The situation becomes even more alarming when you consider Oxy has already pre-sold DAC carbon credits to its customers (including AT&T, TD Bank and Trafigura) to allow them to offset their emissions. This leads to a very real risk of double counting if companies purchasing these credits and Oxy use the capacity of the same facilities to  offset their own emissions. Another risk involves both companies and countries using these DAC facilities towards climate targets.

Oiling the wheels of industry

Oxy is investing far more in fossil fuel production than in reducing its emissions. In 2023, Oxy allocated approximately $5 billion towards the development of its fossil fuel assets, compared with a mere $656 million spent on its Paris-incompatible “net-zero pathway”, which includes the construction of STRATOS. Throughout 2023, for every dollar Oxy spent on questionable climate action, it directed $7.60 into oil and gas activities.

Oxy intends to produce up to 1.3 million barrels of oil equivalent per day in 2024, representing as much as a 10% increase in oil and gas production compared to 2022. This flies in the face of IPCC and IEA guidelines demanding a reduction in global oil and gas production.

Moreover, Oxy has indicated that it intends to use captured carbon to produce so-called “sustainable aviation fuels” (SAF) and for enhanced oil recovery (EOR), a process whereby CO2 is injected into oil and gas wells to pump more fossil fuels out of the ground. The latter is being marketed as “net-zero oil”, which is a contradiction in terms, as the crude oil will still pollute the atmosphere and harm public health.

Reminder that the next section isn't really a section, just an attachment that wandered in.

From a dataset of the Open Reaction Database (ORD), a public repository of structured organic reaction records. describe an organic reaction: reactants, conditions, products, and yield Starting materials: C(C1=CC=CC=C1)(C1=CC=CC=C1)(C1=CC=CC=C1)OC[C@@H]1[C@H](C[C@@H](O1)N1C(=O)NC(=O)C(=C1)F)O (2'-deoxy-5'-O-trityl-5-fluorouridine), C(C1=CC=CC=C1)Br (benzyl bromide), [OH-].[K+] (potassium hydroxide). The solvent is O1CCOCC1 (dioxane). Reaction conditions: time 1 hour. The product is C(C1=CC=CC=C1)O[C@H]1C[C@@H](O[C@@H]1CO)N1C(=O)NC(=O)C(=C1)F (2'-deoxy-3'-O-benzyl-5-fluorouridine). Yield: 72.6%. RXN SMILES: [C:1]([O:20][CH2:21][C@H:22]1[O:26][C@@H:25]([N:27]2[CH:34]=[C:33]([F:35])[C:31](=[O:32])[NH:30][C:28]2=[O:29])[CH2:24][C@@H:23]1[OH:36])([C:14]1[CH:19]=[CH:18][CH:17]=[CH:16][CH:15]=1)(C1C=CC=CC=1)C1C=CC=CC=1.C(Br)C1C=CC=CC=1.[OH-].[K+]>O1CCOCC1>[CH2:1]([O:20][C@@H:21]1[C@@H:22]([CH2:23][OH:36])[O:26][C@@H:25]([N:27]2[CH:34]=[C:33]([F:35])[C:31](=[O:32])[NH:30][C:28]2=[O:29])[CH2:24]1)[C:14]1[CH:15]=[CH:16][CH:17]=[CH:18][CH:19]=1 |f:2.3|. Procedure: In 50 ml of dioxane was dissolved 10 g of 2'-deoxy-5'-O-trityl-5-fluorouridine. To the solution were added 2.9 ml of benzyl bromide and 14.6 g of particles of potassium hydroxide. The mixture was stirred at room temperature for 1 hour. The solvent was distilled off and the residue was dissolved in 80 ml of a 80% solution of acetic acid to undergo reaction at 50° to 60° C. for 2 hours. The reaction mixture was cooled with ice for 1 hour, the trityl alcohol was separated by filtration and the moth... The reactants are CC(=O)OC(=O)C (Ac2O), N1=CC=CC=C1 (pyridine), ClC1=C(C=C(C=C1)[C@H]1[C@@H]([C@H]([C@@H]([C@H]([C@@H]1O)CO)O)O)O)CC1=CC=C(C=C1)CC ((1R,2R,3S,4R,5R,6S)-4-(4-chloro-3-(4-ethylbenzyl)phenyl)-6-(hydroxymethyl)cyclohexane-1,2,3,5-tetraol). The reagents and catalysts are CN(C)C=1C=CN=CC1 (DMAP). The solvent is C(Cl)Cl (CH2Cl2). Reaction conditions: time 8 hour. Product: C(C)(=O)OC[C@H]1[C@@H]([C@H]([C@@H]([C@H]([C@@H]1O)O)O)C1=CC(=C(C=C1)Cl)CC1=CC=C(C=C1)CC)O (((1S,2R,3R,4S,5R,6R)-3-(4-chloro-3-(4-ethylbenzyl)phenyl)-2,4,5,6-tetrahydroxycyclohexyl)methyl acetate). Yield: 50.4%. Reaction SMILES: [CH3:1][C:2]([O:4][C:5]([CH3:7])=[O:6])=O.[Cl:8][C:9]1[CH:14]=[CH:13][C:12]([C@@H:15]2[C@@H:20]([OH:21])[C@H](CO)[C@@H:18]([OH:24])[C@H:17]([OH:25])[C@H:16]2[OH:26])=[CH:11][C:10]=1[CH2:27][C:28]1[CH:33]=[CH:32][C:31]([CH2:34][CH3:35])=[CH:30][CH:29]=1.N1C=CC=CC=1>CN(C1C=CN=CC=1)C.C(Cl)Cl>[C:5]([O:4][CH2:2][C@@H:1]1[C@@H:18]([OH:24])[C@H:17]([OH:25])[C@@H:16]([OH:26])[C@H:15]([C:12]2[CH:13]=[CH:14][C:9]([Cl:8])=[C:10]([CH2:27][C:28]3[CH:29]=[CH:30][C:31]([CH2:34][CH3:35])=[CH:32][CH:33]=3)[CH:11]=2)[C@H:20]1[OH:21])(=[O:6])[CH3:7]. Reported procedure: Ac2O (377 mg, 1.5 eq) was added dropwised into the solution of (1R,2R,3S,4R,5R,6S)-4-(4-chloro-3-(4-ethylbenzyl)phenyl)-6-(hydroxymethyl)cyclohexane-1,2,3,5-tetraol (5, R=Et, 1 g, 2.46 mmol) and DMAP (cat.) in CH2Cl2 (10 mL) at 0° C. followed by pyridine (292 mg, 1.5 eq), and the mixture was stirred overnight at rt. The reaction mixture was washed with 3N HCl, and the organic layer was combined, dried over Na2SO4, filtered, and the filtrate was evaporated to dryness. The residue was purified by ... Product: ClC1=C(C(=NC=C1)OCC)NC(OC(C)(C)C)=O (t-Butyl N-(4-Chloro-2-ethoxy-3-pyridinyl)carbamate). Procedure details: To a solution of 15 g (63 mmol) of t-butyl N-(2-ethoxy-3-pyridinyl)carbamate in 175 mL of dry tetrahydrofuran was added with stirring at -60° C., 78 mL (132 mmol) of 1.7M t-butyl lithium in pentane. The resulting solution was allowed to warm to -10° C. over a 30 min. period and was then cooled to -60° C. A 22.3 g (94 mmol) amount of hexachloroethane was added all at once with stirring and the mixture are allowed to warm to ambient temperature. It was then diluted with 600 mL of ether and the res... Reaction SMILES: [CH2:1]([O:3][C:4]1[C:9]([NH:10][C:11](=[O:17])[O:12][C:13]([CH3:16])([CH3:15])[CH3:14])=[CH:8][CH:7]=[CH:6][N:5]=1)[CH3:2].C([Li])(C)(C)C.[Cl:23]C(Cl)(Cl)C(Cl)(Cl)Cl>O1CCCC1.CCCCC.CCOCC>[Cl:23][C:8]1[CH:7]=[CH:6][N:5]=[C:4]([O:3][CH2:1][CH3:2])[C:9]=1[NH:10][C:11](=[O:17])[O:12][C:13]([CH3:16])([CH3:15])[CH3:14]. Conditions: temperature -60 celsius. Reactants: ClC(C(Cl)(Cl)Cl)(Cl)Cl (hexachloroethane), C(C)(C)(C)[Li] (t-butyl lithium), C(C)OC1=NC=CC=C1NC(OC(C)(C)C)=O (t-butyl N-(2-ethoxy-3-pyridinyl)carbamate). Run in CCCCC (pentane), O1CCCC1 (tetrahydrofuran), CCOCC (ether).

Both SAF and “net-zero oil” are misleading claims and risk exposing Oxy, its investors, and customers to massive reputational damage and possible anti-greenwashing legal action. Moreover, neither of these techniques represents a removal: they do not directly capture CO2 from the atmosphere and permanently store it underground. SAF leads to the rerelease of previously captured carbon. Meanwhile, EOR increases fossil fuel production and leads to an overall increase in emissions; the initial amount of CO2 used for oil extraction is inferior to the subsequent quantity of carbon dioxide that is emitted when the oil is burnt. 

Coming clean

Overall, Oxy’s climate strategy undermines internationally agreed goals and fails to bring about the much-needed transition in this highly  polluting sector. As an oil major, Oxy must contribute to green goals, not exacerbate the climate crisis.

If Oxy is serious about its climate responsibility, it must set clear and ambitious targets. This includes implementing deep and rapid emissions reductions across all scopes. Similarly, Oxy must align its investments with 1.5°C pathways and take measures to stop profiting from climate destruction. This involves winding down fossil fuel production, setting an explicit end date for oil and gas extraction, and abandoning offsetting.